King Rat (gkr) wrote,
King Rat
gkr

June 2002 IEEE Computer

Really interesting article titled Efficient Replacement of Nonuniform Objects in Web Caches by Hyokyung Bahn, Kern Koh, Sam H Noh and Sang Lyul Min. Mostly it's interesting to me not because of web caching, but because it has a 2 page sidebar describing replacement algorithms for caching. I haven't seen a good compilation ever. I don't know what algorithm we use in our software, but it might be a good idea to review it to see how useful it is. We have pretty much one class used as a base for all our caching. Because it exists, most of our developers simply use it so they don't have to re-write anything. Of course, I don't think we ever check to see if the algorithm is efficient for the new uses.

LRU (least recently used)
Removes the least recently referenced object first.
LFU (least frequently used)
Removes the least frequently referenced object first.
Size
Removes the largest object first
LRU-min
Removes the least recently referenced object whose size is larger than desired free space of size s. If enough space is not freed, LRU-min sets s to s/2 and repeats the procedure until enugh space has been freed.
Hybrid
Value(i) = (ts + p/bs) (ni)q/si,, where ts is the estimated latency required to open a connection to server s, bs is the estimated bandwidth of the connection, ni is the number of references made to object i since it has been brought into the cache, and si is the size of the object i; p and q are constants.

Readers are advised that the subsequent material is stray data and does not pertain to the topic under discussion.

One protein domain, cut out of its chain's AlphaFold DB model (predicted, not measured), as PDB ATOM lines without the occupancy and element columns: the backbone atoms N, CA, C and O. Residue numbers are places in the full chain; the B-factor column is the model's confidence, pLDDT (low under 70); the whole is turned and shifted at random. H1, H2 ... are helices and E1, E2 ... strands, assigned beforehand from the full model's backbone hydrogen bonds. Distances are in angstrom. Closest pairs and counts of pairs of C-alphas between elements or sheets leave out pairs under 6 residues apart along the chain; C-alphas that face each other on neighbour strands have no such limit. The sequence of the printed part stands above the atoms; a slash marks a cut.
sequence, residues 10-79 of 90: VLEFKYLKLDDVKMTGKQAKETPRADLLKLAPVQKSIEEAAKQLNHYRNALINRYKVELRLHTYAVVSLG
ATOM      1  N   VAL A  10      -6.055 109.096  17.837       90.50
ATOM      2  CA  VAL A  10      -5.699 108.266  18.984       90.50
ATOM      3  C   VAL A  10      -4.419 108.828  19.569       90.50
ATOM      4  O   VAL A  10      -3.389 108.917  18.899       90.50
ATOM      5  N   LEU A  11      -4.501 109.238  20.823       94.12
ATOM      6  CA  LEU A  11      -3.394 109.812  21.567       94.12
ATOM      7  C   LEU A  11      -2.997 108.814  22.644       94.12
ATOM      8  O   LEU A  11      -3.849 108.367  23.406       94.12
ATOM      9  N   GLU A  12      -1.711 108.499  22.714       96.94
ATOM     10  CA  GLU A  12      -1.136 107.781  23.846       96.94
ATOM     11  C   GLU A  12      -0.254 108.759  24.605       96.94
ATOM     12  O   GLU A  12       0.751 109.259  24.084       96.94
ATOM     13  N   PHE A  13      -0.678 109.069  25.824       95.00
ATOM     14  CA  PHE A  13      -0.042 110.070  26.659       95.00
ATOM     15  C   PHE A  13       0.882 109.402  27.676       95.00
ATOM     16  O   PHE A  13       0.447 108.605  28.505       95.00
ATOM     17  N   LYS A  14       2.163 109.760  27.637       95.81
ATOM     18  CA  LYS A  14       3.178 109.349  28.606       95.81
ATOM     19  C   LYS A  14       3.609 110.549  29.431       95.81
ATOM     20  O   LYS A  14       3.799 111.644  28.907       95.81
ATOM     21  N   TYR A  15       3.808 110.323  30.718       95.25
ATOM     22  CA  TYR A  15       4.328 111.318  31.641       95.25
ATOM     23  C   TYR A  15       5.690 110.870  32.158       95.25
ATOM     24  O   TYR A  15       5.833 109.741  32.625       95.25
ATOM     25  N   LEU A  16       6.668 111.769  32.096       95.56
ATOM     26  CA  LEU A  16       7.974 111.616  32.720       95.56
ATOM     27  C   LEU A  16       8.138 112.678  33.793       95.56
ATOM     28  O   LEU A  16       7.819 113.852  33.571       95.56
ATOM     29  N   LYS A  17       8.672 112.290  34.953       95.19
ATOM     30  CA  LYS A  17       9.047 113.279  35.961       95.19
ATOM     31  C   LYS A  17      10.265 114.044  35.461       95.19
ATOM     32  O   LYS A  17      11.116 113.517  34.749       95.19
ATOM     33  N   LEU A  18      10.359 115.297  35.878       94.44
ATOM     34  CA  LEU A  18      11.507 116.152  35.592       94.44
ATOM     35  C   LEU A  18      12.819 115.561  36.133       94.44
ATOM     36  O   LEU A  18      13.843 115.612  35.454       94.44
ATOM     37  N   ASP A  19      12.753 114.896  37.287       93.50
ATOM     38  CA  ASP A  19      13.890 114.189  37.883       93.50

LNC-R-W3 (least normalized cost replacement)
Value(i) = [k/tc - tk)] x (ci/si) x si-1.3 where ci is the cost to fetch an object i to the cache si is the size of object i, tc is the current time, and tk is the time of the k-th reference. LNC-R-W3 first considers all objects having just one reference sample in their Value order, then all objects with two reference samples, and so on.
LRV (lowest relative value)
Not noting the algorithms anymore. They are getting more complicated to type. Reference Rizzo and Vicisano. Replacement policies for a proxy cache.
GD-size (greedy-dual size)
reference Cao and Irani. Cost-aware WWW proxy caching algorithms
sw-LFU (server weighted LFU)
reference T.P. Kelly et. al. Biased replacement policies for web caches: differential quality of service and aggregate user value
Mix
reference Niclausse, Liu and Nain. A new and efficient caching policy for the world wide web
SLRU (size-adjusted LRU)
Aggarwal, Wolf and Yu. Caching on the world wide web

As we aren't caching web pages exactly, should look into other algorithms as well.

Article The Agile Methods Fray has nice quote on the anti-agile methods side: Agile methods are just hacking by another name.

You might like this one wingedelf: XP training is a necessary but not sufficient condition for succcess in XP. Did you get training?

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